In a world where someone’s lineage was a major source of authority, a sultanate ruled by former slaves created a problem of legitimacy. The Mamluks skilfully addressed this problem by hosting Abbasid caliphs in their sultanate. In 1261, three years after the Mongol conquest of the Abbasid caliphate, Baibars installed a royal Abbasid who had managed to escape to Egypt as caliph.


For the next 256 years, until the Mamluk Sultanate’s demise in 1517, a caliph who could trace his lineage back to the Prophet Muhammad resided within the sultanate. While these caliphs were little more than religious figureheads, they did provide the Mamluks much-needed diplomatic and religious legitimacy.


Trade and Economy

bezestein bazaar khan khalili cairo painting
The Bezestein Bazaar of El Khan Khalil, by John Frederick Lewis, 1872, via Christie’s


The Mamluk Sultanate was an economic superpower. Located in a favorable geographic position it engaged in commerce with Middle Eastern, European, African, Indian, and Chinese nations. Trade flowed through the sultanate’s Mediterranean and Red Sea ports as well as overland via caravan routes.


The spice trade in particular was lucrative for the Mamluks. Vessels from India unloaded their wares in the sultanate’s Arabian ports. The spices were then transported to Egypt, from where they were shipped to Europe and sold for exorbitant prices.


Egypt and Syria’s natural resources were also a major source of revenue for the sultanate and allowed it to sustain a large population. By 1340, Cairo’s population stood at close to half a million, making it the largest city west of China.


The Mamluk sultan held monopolies on lucrative commodities including textiles, firewood, foodstuff, sugar, and spices, the proceeds from which he used to secure the loyalty of the powerful emirs who presided over the districts of his empire. As such, wealth gained from commerce mostly fell to the political elite.


The Fall of the Mamluk Sultanate

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Ottoman miniature depicting the battle of Marj Dabiq by Yaşam süresi, 1531, via Wikimedia Commons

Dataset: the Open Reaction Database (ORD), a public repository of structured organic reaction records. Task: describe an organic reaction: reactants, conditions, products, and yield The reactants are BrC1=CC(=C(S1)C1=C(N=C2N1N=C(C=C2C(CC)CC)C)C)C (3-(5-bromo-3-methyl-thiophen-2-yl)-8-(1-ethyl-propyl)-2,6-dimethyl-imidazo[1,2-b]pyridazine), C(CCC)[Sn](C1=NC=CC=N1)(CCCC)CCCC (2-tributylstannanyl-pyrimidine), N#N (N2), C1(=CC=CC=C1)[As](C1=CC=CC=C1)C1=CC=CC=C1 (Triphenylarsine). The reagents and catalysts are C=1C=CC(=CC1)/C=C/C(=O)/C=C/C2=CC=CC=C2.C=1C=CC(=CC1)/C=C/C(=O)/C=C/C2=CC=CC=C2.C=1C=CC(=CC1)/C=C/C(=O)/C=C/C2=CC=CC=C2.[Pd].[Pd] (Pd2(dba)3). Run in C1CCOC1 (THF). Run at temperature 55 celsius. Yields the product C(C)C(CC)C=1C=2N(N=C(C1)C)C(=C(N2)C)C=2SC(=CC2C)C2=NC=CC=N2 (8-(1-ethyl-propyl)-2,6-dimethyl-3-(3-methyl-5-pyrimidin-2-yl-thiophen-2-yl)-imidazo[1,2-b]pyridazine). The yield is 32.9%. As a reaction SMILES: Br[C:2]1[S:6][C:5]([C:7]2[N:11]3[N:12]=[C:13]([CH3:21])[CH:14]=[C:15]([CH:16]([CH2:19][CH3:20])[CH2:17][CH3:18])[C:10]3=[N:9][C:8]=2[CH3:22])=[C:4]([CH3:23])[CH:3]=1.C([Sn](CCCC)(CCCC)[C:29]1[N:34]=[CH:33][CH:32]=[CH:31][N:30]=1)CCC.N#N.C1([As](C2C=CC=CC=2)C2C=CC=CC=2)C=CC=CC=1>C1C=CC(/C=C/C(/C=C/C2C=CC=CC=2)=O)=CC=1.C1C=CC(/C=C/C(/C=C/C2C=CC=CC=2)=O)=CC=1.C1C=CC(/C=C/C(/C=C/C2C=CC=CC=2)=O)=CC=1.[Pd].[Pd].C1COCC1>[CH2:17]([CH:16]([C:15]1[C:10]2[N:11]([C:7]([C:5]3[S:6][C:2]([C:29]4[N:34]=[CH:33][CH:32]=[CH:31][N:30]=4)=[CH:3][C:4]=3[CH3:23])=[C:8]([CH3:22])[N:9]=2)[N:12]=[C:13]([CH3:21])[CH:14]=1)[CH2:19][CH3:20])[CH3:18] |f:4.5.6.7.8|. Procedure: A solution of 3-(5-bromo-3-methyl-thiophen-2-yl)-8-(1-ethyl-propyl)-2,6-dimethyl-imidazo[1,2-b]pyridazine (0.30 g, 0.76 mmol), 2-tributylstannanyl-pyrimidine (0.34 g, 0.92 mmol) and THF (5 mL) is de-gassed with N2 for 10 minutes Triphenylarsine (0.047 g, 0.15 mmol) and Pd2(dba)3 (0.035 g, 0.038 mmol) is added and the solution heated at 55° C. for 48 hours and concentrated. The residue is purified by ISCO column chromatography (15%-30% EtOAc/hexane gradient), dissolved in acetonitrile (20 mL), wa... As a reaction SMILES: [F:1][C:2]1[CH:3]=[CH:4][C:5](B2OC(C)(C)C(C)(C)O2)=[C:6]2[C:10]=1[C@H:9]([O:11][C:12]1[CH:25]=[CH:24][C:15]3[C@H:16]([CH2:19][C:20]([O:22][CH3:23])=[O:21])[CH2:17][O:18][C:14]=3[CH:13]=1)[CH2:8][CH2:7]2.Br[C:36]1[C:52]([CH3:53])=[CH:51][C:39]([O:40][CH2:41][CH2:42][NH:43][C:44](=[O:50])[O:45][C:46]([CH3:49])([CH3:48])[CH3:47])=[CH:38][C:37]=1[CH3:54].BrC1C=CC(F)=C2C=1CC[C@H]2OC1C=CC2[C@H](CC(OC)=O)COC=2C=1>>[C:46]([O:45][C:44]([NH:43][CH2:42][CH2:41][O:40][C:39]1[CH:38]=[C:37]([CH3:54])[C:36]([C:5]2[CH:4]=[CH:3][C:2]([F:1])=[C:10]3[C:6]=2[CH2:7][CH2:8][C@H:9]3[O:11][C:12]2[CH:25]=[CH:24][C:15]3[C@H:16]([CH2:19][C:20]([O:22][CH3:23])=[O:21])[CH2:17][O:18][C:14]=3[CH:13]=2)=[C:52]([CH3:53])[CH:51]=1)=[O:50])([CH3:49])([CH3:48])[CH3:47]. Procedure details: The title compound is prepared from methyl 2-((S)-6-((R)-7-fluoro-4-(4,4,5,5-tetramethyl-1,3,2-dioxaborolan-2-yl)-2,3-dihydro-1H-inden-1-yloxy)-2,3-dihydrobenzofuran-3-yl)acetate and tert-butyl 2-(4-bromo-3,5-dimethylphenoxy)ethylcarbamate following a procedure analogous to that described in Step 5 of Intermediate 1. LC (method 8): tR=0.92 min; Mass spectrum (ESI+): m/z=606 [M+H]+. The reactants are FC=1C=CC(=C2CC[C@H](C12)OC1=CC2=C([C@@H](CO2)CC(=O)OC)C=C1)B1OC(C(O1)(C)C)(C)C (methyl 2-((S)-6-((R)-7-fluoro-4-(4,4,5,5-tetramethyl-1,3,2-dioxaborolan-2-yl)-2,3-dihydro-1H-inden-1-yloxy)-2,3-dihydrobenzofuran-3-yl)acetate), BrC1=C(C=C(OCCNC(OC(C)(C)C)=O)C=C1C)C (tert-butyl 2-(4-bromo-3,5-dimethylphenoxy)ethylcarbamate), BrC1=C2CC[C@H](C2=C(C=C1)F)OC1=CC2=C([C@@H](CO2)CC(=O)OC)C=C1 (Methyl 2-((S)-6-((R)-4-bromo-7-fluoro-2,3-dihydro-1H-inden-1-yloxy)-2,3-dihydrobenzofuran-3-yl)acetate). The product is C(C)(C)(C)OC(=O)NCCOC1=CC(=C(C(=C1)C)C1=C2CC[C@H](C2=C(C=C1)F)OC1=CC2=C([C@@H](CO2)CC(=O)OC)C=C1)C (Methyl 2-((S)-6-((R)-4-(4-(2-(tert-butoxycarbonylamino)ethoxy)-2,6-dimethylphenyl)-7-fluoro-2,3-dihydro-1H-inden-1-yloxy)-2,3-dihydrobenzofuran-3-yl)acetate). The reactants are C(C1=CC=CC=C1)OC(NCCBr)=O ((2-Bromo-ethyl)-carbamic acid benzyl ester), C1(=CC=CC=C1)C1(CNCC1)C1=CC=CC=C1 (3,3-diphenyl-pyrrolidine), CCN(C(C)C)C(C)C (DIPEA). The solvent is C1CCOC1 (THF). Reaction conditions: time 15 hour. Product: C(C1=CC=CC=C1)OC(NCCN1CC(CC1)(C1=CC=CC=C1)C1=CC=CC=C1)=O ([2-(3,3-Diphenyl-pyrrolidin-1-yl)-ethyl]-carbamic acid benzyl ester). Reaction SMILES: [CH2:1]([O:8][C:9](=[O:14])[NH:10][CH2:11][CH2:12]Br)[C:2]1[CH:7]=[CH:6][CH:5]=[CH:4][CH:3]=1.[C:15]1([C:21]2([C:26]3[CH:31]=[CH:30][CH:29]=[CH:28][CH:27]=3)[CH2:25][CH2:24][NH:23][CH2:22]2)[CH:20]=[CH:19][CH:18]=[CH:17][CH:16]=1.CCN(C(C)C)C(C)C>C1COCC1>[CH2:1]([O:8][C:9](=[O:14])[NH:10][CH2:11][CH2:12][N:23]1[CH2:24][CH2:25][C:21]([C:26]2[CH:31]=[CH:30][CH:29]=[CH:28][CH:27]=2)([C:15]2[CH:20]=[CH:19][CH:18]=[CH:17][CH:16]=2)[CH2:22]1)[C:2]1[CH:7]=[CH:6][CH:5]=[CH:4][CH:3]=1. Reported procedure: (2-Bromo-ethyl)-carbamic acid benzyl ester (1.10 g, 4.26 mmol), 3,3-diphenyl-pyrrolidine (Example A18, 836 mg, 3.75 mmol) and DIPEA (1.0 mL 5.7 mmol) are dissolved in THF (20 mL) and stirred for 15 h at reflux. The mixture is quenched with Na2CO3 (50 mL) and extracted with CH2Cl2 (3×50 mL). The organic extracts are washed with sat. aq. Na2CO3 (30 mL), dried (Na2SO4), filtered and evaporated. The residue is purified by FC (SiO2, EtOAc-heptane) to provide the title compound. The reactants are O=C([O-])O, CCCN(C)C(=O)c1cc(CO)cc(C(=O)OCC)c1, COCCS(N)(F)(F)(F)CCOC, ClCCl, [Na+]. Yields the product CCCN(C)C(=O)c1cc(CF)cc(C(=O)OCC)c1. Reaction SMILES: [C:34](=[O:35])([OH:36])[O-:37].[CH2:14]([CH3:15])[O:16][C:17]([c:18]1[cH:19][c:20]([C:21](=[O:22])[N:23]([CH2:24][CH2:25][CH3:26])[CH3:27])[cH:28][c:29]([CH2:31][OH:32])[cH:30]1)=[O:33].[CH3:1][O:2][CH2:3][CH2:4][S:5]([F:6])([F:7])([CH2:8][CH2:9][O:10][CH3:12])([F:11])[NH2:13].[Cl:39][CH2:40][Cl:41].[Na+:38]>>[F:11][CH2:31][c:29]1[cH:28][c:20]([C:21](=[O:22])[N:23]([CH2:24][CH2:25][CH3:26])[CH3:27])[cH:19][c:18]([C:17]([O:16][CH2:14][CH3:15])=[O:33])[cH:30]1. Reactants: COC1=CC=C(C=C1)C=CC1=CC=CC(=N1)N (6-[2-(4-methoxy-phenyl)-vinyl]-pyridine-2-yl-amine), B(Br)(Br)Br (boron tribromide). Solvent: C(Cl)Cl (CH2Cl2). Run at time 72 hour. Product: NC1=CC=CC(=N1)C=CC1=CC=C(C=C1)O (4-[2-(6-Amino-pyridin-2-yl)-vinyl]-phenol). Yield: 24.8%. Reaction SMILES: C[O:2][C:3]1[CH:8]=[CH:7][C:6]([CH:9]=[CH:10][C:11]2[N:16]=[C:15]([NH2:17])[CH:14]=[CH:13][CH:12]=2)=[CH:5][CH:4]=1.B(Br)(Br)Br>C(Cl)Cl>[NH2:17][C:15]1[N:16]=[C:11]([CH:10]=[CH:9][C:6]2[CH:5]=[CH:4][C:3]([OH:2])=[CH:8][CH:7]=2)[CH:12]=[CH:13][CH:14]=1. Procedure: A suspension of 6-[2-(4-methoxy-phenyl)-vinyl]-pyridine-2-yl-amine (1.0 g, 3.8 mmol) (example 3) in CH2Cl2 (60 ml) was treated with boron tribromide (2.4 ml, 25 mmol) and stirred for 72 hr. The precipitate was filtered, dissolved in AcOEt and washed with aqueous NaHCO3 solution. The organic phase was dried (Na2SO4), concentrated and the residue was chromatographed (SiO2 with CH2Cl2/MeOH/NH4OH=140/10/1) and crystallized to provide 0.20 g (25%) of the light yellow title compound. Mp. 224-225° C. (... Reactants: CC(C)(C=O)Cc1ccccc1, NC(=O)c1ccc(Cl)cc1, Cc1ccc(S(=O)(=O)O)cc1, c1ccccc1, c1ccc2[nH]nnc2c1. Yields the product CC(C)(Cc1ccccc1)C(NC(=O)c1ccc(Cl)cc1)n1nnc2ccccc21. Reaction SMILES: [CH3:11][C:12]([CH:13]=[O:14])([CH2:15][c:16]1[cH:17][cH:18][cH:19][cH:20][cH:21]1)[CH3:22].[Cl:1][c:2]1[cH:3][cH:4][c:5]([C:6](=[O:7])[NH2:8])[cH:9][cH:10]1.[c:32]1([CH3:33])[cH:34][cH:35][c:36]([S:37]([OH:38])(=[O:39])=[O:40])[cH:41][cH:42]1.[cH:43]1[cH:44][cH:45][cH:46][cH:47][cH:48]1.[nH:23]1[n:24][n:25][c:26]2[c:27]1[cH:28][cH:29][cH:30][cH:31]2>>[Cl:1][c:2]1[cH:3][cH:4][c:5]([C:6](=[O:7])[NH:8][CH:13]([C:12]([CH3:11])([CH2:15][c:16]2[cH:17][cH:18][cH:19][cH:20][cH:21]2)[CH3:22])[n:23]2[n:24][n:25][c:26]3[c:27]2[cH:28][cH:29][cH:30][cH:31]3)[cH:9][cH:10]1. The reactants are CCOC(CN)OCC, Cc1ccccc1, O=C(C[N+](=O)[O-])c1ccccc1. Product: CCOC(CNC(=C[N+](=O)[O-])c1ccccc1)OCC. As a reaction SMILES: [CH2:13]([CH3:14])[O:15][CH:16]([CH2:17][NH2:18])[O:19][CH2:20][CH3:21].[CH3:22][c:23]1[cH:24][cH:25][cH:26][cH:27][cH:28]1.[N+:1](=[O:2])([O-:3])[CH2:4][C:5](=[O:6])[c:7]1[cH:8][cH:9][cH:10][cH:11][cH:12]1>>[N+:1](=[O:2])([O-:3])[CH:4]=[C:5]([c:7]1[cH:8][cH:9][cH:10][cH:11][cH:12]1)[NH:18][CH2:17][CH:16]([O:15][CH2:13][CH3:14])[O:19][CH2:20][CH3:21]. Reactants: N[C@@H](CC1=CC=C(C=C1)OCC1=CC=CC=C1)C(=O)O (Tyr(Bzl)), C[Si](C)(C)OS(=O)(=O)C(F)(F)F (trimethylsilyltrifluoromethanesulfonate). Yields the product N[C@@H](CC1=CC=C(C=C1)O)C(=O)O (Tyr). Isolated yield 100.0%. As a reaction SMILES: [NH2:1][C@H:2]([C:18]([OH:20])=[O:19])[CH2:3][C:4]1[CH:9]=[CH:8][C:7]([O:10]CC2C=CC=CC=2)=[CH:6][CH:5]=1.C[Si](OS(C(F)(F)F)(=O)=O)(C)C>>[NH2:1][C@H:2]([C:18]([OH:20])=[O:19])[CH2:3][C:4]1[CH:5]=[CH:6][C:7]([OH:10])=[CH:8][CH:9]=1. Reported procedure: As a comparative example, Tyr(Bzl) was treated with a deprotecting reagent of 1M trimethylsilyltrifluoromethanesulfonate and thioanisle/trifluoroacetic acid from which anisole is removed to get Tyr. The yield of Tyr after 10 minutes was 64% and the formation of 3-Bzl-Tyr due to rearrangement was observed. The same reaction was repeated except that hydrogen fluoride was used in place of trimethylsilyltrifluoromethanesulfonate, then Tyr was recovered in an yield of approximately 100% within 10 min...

By the late 15th century, the Mamluk Sultanate was suffering from political strife, rebellions, and wars against the Ottoman Empire and the Portuguese. These problems caused destabilization and economic distress.


The rise of the Kingdom of Portugal as a major naval power was a cause of headaches for the last Mamluk sultans. The modern fleets of the Portuguese ruled the seas from the Mediterranean to India, undermining the Mamluk spice trade. By the dawn of the 16th century, Sultan Qansuh II al-Ghawri ordered the construction of a strong navy to contest Portuguese dominance at sea. The expensive fleet was subsequently defeated in a battle in the Indian Ocean, constituting a major blow to the sultanate’s economy.


The Portuguese were not the Mamluks’ only problem. The Ottoman Empire was reaching its zenith and coveting Mamluk territories, especially the holy cities of Islam: Mecca, Medina, and Jerusalem as well as the lands of the Levant and Egypt. Weakened economically, and lagging behind the Ottomans in the domain of military innovation, things did not look good for the Mamluks. The first war between the two powers, fought between 1485-1491, ended in a stalemate. However, the Ottoman’s next offensive in 1516 proved fatal to the Mamluk Sultanate.


The Mamluks remained as a class in Egypt under Ottoman rule and were granted a degree of political power under Ottoman governors. The practice of purchasing Mamluk slaves continued during the centuries that followed. By the 17th century, Mamluks again held a large degree of power in Cairo. It was only in 1811 that they ceased being a political class. That year Egypt’s ruler Muhammad Ali Pasha had the Mamluk leadership killed, bringing an end to their history.